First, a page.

Eye care during the COVID-19 public health emergency: a WHO perspective
During the COVID-19 pandemic, the World Health Organization emphasises care for people with disabilities and non-urgent eye conditions, safety, documenting innovations and further integration of eye health in health systems.
The World Health Organization (WHO) declared the COVID-19 outbreak a Public Health Emergency of International Concern on 30 January 2020. The outbreak – now a global pandemic – has affected the lives of all segments of the population around the world, including health care workers. The purpose of this article is to emphasise some important points, from a WHO perspective, for health workers involved in eye care.
Take measures to protect and care for people with disabilities
People with one or more disabilities are particularly vulnerable during the COVID-19 pandemic.
People with disabilities may be disproportionately affected by the outbreak. This could be due to disruptions to the services and support they rely on, difficulties they may experience in implementing basic hygiene measures and enacting social distancing and barriers in accessing public health services and information. In some cases, pre-existing health conditions can leave them at a higher risk of permanent, serious illness if they contract the virus.
Barriers experienced by people with disabilities can be reduced if key stakeholders take appropriate action. WHO guidance on appropriate actions and measures that governments, service providers, communities and people with disabilities themselves can take to protect individuals with a disability during the COVID-19 pandemic is available at https://bit.ly/Cov19disability
Use personal protective equipment from approved sources only
There are current disruptions in the global supply chain of PPE due to the surge in demand that has been driven by COVID-19. Every country has registered sources of certified PPE for patients and providers. WHO recommends to only use PPE derived from approved sources, and to avoid self-made, or social media-advertised, distributors of PPE of uncertain quality. Further information on the rational use of PPE for COVID-19 can be found at https://bit.ly/CovPPE
Ensure patients who need non-urgent eye care are not left behind
While the focus during the pandemic is to maintain the delivery of essential eye care services and to avoid interruptions in access to medicines for patients with chronic eye conditions, patients requiring non-urgent care need not feel left behind.
Take advantage of telehealth and other technological advances not only to practice effective triage and facilitate coordination between care providers, but also to ensure that patients needing non-urgent appointments remain engaged and informed, adhere to their prescribed treatment strategies and preventive actions, and continue in their care-seeking behaviours as we emerge from the pandemic.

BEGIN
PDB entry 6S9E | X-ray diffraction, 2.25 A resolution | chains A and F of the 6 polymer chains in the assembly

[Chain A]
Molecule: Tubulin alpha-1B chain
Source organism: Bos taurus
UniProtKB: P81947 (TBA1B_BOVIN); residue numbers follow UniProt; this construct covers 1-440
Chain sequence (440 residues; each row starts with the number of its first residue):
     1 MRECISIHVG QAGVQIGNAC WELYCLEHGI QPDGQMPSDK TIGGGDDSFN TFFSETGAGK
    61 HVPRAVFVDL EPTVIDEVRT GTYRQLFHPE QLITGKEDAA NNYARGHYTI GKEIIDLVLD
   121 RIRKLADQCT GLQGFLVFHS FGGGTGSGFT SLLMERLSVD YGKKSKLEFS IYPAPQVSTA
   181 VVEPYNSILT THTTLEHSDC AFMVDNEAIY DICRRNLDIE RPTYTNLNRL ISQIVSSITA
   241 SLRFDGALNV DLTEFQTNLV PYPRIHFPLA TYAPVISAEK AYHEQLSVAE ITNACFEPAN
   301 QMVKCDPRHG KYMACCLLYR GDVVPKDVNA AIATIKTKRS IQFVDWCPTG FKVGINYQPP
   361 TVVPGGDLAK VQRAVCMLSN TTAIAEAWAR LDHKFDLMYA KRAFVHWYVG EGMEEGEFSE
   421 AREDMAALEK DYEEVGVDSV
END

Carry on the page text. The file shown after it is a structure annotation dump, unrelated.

Document and share innovative approaches and their impact
The COVID-19 response has shown us that innovative workforce management approaches, such as temporary relocation, task-sharing and role delegation, can be effective to address acute workforce shortages or inefficiencies. It is important that those working in eye care document any new or innovative approaches that have been adopted during the pandemic, as well as their impact on eye care delivery and outcomes. This can provide the basis for planning high quality health services and implementation research (following the pandemic) to verify if and how these approaches can be scaled up to improve clinical care and people’s lives, and to enhance equity in the provision of high-quality eye care service delivery.
Integrate eye care within health systems
The most significant recommendation of the World Report on Vision is to ensure that eye care is integrated within the health sector service delivery system and its strategic plans. This recommendation was relevant before the pandemic, as there are currently at least 1 billion people with vision impairment that could have been prevented or is yet to be addressed, and vast inequities exist in access to eye care services between and within countries.
This is relevant during the pandemic given that, if eye care is an integral part of the health sector, there is an increased likelihood that it will play a more prominent role within the response plan of the health sector. Integration will be vital when implementing eye care programmes after the COVID-19 pandemic to ensure their sustainability and provide continuity of care for patients.